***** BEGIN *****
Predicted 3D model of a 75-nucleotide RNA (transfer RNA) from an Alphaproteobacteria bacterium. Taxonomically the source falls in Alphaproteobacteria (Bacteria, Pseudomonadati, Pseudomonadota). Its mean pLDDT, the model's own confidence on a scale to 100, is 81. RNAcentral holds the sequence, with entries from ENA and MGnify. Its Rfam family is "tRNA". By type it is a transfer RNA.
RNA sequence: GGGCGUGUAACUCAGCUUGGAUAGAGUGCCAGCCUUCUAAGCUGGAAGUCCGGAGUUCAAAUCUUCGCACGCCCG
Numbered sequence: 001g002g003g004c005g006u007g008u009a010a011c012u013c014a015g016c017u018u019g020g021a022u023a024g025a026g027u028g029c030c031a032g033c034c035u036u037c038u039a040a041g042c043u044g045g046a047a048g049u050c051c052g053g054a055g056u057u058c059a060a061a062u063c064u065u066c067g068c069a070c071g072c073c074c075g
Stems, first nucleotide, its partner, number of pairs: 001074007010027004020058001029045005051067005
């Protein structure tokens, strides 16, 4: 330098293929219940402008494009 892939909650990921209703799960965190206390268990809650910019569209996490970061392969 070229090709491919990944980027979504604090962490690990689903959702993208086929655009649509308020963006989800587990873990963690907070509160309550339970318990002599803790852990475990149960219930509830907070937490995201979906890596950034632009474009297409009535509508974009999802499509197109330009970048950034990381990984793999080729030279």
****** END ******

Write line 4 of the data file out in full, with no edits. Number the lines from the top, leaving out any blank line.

Stems, first nucleotide, its partner, number of pairs: 001074007010027004020058001029045005051067005